Getting a head start and graduating early

The U of I Commencement ceremony took place at the Assembly Hall on Sunday afternoon, May 13, 2007. Erica Magda

The U of I Commencement ceremony took place at the Assembly Hall on Sunday afternoon, May 13, 2007. Erica Magda

By Meghan O'Kelly

Meghan Collins has never been a typical student.

While her elementary school peers aspired to be firefighters, doctors and teachers in their adulthood, Collins declared that she wanted to be a Supreme Court justice in fourth grade.

“I idolized Sandra Day O’Connor,” she said.

Collins is graduating after her third year at the University and will begin law school in either Chicago or Champaign in August. Collins entered college as a political science major with about a semester worth of Advanced Placement credit. After one summer school class and taking 17 or 18 hours of class each semester on campus, Collins, now a communication major, decided to jump on the opportunity to graduate early.

“I wanted to keep moving on, stay on the ball and keep moving forward,” she said. “I have momentum in my favor.”

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Grace Giorgio, undergraduate academic advisor and program coordinator for the department of communication, described Collins as mature, capable and driven with a “true sense of altruism.” Giorgio said since she began working with students as a professional at the University in 2001, she has never known a student to graduate in three years and go straight on to law school.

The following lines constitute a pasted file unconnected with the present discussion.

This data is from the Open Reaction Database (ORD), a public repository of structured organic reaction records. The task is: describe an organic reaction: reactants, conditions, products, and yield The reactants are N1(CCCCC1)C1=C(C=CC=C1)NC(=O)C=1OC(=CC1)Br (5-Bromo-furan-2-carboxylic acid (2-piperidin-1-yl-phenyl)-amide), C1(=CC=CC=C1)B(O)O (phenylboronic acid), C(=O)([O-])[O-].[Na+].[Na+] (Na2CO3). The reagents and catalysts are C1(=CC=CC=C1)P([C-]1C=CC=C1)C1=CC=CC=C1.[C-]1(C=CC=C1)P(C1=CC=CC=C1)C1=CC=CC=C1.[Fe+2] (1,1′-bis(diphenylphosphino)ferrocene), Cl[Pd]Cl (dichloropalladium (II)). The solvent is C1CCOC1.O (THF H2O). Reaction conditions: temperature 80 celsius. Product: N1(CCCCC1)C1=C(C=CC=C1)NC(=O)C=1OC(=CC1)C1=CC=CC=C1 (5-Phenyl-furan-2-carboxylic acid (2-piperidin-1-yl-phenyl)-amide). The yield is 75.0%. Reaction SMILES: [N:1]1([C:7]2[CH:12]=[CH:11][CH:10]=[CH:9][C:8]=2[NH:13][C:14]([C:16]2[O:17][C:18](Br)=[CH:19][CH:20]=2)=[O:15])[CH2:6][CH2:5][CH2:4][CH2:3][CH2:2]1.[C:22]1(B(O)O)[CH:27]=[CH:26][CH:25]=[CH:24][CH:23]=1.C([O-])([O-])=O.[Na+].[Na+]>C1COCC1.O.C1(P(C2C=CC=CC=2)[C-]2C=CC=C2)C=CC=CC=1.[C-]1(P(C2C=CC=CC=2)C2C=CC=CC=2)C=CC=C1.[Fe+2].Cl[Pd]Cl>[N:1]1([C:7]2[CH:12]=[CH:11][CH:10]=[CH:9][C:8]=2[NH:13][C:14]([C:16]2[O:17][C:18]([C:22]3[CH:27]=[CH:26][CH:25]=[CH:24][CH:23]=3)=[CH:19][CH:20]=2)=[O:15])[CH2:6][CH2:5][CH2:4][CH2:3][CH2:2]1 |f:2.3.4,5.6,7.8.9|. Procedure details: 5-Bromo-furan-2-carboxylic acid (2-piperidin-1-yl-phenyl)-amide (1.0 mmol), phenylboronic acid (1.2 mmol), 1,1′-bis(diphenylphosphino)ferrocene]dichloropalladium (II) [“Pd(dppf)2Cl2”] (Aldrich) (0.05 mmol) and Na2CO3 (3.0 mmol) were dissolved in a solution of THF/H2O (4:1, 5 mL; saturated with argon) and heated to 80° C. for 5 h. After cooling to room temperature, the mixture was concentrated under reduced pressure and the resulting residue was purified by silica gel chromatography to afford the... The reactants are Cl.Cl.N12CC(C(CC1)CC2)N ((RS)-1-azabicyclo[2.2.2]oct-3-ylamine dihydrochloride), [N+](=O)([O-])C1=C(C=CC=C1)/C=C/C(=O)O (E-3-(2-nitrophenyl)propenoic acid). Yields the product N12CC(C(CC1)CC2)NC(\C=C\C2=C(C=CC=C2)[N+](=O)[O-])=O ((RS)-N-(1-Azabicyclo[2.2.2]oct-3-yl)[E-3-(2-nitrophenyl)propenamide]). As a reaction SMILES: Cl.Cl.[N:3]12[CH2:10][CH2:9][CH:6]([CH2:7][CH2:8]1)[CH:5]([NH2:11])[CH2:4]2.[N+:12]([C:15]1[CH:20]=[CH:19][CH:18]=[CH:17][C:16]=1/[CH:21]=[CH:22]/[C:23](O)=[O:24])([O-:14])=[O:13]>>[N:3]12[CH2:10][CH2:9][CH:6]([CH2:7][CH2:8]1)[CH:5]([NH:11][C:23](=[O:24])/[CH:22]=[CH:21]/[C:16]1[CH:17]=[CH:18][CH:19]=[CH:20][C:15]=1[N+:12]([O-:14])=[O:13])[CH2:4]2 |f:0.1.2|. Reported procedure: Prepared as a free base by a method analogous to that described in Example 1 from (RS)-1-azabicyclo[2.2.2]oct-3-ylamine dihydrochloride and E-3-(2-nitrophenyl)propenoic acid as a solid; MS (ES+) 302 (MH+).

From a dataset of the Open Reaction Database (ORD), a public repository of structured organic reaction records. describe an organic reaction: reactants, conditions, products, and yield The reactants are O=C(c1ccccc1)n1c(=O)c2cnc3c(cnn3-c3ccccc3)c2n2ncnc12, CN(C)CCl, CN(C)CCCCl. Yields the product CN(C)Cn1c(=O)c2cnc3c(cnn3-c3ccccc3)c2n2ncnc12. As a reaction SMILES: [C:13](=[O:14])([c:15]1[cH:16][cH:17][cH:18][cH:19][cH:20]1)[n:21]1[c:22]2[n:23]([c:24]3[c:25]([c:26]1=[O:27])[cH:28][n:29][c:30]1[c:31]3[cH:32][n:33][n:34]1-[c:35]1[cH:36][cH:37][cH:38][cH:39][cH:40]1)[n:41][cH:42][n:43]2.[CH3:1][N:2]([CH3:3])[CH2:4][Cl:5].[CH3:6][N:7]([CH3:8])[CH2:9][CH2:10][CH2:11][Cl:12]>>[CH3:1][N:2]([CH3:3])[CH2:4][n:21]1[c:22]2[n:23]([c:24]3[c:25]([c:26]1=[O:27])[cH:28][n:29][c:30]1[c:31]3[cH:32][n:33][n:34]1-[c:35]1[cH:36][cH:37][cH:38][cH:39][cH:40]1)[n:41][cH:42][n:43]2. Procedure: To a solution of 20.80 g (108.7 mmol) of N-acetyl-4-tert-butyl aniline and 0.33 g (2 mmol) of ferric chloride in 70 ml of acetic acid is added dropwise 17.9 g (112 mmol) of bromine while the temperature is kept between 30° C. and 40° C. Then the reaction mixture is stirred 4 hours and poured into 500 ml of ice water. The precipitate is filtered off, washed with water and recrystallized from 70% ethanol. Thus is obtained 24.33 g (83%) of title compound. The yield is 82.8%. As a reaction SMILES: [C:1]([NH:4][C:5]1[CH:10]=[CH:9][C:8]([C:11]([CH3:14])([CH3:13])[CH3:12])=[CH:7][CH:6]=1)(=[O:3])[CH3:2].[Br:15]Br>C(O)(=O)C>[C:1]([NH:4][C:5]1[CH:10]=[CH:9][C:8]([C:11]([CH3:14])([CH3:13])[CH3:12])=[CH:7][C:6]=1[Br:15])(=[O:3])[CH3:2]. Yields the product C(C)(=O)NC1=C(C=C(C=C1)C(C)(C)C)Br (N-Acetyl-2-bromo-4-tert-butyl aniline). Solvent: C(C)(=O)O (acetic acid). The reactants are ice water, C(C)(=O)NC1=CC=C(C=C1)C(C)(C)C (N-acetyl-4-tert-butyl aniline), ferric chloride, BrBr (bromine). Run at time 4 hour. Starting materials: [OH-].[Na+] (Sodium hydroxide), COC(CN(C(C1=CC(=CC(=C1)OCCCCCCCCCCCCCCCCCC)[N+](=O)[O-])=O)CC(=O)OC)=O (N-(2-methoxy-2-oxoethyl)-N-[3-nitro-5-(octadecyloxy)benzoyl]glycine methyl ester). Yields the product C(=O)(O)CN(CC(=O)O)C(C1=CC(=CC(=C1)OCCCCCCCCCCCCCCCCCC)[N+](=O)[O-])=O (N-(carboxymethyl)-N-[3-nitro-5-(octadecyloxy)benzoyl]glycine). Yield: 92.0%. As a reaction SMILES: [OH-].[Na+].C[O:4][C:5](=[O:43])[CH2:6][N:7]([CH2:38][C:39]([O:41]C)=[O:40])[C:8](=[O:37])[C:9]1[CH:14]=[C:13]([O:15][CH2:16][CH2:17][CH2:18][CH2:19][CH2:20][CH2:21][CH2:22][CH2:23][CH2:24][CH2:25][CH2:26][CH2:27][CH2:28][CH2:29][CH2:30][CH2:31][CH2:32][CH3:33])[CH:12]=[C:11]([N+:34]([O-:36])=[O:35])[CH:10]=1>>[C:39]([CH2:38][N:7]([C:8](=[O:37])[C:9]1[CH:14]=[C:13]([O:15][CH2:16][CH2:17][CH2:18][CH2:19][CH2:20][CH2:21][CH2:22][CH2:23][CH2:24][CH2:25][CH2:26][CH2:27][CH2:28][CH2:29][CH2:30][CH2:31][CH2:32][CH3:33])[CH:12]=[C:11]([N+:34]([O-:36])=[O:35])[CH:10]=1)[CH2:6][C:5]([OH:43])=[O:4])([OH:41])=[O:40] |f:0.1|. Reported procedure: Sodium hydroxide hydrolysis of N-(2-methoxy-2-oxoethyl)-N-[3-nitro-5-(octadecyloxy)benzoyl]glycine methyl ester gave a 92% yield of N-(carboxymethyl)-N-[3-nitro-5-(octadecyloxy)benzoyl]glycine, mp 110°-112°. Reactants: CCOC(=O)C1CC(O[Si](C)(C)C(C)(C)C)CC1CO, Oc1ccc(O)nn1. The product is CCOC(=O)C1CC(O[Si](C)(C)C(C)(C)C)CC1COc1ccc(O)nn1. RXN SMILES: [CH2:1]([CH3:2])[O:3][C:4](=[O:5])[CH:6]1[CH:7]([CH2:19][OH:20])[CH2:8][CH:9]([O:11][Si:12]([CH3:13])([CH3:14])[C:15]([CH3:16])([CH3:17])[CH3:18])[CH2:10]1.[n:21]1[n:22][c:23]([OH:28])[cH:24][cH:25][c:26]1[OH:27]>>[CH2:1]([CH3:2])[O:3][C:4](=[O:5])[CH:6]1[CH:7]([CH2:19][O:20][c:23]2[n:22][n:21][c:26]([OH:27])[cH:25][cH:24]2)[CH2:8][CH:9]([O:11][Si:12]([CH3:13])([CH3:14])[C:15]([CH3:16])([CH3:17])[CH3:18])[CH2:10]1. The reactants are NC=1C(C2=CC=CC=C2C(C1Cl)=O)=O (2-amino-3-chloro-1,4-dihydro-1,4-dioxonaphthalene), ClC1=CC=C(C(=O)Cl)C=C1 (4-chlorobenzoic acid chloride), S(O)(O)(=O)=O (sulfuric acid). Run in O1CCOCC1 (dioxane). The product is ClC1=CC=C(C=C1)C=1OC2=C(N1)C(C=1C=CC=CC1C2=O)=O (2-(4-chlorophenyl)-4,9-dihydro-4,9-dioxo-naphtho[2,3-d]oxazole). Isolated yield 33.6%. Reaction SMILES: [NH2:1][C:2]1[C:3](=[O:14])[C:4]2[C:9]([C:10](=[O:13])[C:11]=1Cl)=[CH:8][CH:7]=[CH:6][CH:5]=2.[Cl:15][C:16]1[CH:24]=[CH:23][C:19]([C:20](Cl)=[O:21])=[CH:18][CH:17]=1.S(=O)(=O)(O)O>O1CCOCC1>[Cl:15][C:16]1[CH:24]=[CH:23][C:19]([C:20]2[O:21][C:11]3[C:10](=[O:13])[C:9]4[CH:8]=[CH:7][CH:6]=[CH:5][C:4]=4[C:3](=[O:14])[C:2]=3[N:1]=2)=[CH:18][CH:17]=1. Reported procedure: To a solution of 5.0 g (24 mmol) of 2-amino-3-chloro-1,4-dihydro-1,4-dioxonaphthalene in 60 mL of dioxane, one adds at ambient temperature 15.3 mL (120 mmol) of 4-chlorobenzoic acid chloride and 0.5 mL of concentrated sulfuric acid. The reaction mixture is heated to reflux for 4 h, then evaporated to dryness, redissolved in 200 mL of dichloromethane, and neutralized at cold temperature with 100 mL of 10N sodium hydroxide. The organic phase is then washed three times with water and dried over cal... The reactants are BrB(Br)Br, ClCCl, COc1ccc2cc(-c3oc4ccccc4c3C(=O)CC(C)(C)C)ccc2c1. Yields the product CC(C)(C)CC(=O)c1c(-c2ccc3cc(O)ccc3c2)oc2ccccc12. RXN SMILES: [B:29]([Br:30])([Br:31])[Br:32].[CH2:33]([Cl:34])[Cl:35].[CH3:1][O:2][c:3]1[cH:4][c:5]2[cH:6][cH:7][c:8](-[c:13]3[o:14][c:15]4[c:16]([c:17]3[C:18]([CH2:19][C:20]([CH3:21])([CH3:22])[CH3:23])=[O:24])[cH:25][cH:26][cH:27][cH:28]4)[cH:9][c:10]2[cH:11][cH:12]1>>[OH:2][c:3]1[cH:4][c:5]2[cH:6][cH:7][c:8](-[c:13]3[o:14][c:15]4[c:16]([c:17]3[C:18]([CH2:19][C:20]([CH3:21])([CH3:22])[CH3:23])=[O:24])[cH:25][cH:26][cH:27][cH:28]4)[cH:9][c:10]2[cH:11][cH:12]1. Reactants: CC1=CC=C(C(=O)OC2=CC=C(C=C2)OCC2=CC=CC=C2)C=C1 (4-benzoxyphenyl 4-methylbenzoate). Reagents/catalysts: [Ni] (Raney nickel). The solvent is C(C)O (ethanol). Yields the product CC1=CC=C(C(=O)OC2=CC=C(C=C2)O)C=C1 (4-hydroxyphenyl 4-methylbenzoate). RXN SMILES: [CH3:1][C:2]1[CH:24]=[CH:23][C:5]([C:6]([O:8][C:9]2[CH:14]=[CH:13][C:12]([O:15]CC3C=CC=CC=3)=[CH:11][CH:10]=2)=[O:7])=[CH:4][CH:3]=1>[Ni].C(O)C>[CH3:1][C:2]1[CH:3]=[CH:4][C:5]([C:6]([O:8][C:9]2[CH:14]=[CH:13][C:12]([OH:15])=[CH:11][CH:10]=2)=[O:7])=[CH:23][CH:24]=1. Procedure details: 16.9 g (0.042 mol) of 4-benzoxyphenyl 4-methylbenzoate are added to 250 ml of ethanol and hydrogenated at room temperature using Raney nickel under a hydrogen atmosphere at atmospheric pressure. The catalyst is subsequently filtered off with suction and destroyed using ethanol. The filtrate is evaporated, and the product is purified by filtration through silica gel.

“She’s just dynamite,” Giorgio said. “She’s just capable of taking any task put before her and tackling it and really taking on the challenge with enthusiasm and eloquence.”

As the oldest of three daughters in her family, Collins said she has always worked to set a positive example. Caity Collins, the second of the three sisters, is a freshman in Education.

“Meg is an amazing role model and is extremely dedicated to everything that she does,” Caity said. “It is hard to be around her and not feel motivated to better yourself.”

Collins said her work as a teaching assistant for Speech Communication 101 and a learning community leader, along with her involvement in her law fraternity and pre-law club, strengthened her law school applications.

The biggest challenge, Collins said, was studying for the LSAT exam, which she took last December. She credits her competitive score to the Kaplan class she took to prepare.

“It is the hardest test I’ve ever taken in my life, hands down,” Collins said.

“When I came out of it, my mom said I looked like I had just come out of a funeral.”

Caity said living with her sister in their Elmhurst home was a challenge as the LSAT approached.

“I don’t think I have ever seen her study so hard and be so nervous for anything,” Caity said. “It was definitely a stressful time in the house.”

Collins credits her work ethic and competitive edge in large part to 15 years of Irish dancing.

“It really helped with time management, because when I was dancing five times a week with school, I had to learn to study effectively,” she said, adding she used her dance experience as the topic of her law school personal statement.

As she completes her senior thesis, works for a 4.0 grade point average this semester and prepares for her internship at an intellectual property law firm in Chicago this summer, Collins said she is sad to graduate but does not regret her decision.

“I’m excited to get a jump start and start life in the outside world a year earlier than I would have,” she said. “It’s kind of strange how quickly it went by.”